Proper lighting is key for making a good NeoLucida drawing. Subject too bright? The superimposed image will overpower the image of your hand. Subject underlit? Your paper will be all you see. But sometimes it’s not easy to change the lighting; perhaps you’re drawing a landscape and the sun is really bright on your scene. Since light levels don’t matter as much as light balance between your paper and your scene, you can just add some shades.
Historically, some camera lucidas included shading filters, like sunglasses for your prism:
You can easily add shades—or any type of filter—in just minutes, using a few simple items:
- An inexpensive or disused pair of sunglasses (Note: you will break them, so don’t use your Dolce Gabbanas…)
- Two (2) small binder clips
STEP 1: Pop one lens off your sunglasses. Unscrew the endcap from the NeoLucida eyepiece. Then unscrew the eyepiece from the gooseneck.
STEP 2: Clip one binder clip on each side of the lens.
STEP 3: Insert one handle of one binder clip over the gooseneck threaded end.
STEP 4: Screw the NeoLucida eyepiece back onto the gooseneck. Place the other binder clip handle over the eyepiece end, and screw the end cap back on.
If your page is too bright, point the shade down to be between the prism and your paper. If your subject is too bright, rotate the shade forward to be between your prism and your subject.
NOTE: Make sure the NeoLucida eyepiece is rotated into drawing position (Prism Shield should be 45º to the table) before tightening the screws.
This method can be used for any filter: shading, colored gels, or even magnifying lenses. Anything the binder clips can hold can become a filter for your NeoLucida.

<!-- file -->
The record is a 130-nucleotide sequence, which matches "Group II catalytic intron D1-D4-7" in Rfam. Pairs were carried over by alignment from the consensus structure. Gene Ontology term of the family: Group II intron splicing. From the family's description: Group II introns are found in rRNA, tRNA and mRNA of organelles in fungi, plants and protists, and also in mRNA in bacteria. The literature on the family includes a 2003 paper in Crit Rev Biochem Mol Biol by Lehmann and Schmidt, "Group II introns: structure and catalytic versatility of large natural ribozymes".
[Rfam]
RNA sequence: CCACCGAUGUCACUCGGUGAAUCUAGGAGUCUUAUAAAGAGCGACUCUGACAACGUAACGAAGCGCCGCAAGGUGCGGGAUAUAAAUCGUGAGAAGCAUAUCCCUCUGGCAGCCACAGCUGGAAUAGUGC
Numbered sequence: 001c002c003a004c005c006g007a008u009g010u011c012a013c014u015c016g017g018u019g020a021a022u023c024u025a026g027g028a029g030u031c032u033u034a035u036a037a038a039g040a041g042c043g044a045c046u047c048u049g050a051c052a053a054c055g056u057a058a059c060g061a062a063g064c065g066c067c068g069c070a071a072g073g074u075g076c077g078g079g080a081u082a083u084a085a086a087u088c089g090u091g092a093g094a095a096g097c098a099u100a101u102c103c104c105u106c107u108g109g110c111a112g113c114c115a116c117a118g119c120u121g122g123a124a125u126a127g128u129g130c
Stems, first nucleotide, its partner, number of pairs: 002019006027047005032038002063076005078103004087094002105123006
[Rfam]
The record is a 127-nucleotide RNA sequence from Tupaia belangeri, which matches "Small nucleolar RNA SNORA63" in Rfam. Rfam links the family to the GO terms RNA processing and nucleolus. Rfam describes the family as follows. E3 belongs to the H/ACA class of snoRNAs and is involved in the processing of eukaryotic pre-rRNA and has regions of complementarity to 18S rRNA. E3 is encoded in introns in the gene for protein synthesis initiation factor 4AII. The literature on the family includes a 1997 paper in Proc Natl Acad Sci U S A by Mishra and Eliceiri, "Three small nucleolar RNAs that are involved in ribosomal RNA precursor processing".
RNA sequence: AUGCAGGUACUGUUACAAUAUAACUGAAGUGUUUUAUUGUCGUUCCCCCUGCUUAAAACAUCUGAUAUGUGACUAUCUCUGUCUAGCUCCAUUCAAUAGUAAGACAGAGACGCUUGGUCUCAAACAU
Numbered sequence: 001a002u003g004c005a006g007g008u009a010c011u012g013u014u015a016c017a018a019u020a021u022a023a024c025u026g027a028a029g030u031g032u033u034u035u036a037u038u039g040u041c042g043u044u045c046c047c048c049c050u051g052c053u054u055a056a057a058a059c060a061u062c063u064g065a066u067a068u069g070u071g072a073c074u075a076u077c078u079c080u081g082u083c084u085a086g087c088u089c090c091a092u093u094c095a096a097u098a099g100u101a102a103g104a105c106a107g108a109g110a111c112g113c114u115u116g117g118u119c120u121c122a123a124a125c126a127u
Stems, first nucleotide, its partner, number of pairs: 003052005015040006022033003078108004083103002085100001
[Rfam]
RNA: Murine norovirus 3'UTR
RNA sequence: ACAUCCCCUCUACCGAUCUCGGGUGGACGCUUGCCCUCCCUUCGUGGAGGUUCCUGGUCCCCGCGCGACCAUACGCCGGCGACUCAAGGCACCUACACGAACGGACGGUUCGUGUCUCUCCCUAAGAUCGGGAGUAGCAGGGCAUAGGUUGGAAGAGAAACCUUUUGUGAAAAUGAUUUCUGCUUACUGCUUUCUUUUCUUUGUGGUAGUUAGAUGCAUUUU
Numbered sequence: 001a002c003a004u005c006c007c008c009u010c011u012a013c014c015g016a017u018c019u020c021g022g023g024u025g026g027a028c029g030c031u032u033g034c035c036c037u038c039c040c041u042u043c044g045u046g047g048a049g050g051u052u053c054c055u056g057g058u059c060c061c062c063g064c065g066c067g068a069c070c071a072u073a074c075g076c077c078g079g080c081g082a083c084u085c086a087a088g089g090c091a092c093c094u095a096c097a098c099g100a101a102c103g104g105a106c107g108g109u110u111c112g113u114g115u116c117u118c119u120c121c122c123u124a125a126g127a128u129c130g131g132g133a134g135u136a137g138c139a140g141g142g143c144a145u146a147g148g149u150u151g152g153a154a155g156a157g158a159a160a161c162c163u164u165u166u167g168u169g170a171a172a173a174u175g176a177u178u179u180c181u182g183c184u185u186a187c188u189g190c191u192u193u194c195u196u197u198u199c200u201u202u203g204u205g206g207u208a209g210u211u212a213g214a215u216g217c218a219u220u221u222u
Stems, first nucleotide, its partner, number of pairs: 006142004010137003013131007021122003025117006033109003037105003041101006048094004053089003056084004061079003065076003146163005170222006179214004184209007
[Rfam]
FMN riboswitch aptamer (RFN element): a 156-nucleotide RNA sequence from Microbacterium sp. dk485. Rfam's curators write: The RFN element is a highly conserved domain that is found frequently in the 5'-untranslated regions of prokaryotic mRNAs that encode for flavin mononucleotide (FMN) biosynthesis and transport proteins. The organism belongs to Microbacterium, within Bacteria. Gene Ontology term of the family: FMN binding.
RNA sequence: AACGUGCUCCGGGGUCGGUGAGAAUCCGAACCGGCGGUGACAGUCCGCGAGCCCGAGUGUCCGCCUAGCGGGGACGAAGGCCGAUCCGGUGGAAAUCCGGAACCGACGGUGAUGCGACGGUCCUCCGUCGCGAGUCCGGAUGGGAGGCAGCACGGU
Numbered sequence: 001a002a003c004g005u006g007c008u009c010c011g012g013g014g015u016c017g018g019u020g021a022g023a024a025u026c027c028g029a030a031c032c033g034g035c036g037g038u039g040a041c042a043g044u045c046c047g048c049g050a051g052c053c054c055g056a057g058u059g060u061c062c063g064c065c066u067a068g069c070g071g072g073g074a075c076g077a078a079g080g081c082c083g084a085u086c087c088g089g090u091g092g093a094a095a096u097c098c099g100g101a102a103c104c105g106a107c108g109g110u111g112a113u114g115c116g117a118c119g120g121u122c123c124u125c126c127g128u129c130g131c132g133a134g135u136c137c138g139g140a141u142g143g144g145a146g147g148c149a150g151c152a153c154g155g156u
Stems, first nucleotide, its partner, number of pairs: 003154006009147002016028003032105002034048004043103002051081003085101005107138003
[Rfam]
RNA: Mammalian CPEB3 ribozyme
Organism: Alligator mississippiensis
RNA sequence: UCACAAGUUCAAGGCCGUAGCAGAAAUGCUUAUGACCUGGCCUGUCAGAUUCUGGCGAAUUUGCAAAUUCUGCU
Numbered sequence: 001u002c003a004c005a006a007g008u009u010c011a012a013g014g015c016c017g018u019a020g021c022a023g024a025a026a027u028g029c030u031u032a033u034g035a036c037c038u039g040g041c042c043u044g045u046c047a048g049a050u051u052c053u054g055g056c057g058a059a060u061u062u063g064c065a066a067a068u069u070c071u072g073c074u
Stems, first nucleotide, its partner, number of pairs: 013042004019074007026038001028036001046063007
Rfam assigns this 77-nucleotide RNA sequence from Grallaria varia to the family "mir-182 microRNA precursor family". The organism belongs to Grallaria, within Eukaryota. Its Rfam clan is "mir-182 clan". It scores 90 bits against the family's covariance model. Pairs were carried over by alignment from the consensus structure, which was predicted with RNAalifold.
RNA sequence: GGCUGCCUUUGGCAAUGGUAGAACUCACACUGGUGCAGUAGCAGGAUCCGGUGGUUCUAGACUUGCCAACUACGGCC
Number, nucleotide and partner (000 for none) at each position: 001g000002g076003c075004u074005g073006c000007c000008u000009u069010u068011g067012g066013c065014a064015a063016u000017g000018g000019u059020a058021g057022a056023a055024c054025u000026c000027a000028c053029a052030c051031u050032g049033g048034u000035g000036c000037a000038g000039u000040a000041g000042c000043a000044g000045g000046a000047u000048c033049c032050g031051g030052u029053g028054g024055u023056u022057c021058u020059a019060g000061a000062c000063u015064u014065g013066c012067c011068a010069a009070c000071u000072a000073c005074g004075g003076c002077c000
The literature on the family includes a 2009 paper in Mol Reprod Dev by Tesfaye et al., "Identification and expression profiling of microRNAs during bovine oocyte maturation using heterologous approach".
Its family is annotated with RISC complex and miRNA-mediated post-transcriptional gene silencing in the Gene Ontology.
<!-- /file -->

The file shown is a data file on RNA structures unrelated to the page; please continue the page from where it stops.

ALTERNATE: A Homemade Variable Shading Filter
Do you need a little fine control over shading your paper or scene? Maybe your old sunglasses are too dark. Would you like to have variable control over shading? Then go to the movies. The 3D glasses you get when seeing a 3D movie are made of polarizing sheets. These lenses selectively block different parts of the screen to each eye and your brain interprets the differing information as 3D. But those lenses have a special property perfect for variable shading.
- One (1) pair of polarizing 3D glasses (keep yours after you see a 3D movie). NOTE: We’re NOT talking about those red-blue 3D glasses from comic books.
- Two (2) small binder clips.
STEP 1: Start with a pair of 3D glasses. The most common ones are the Real3D or IMAX glasses. The IMAX frames are some of the largest on the market, so they offer you more polarizing material to work with.
STEP 2: Using scissors or an X-acto razor, cut out both lenses from the glasses (it should be fairly easy; most 3D glasses are made with thin plastic lenses). Trim the rough edges as necessary.
STEP 3: The polarizing sheets are slightly shaded to begin with. But if you place one on top of another and rotate them, the mostly clear lens will go completely dark.
NOTE: This effect is dependent on pairing the correct sides of the lenses to each other. So if you try it and nothing happens, or they merely change from sepia to blue, flip one lens around and try again. It should look like this:
STEP 4: Repeat the steps in the Binder Clip Filter modification to attach the variable filter to your NeoLucida using binder clips. Reposition the sandwiched lenses to various angles to get the shading that works best.
NOTE: if you’ve used small 3D glasses, you may be limited to one binder clip to secure your filter.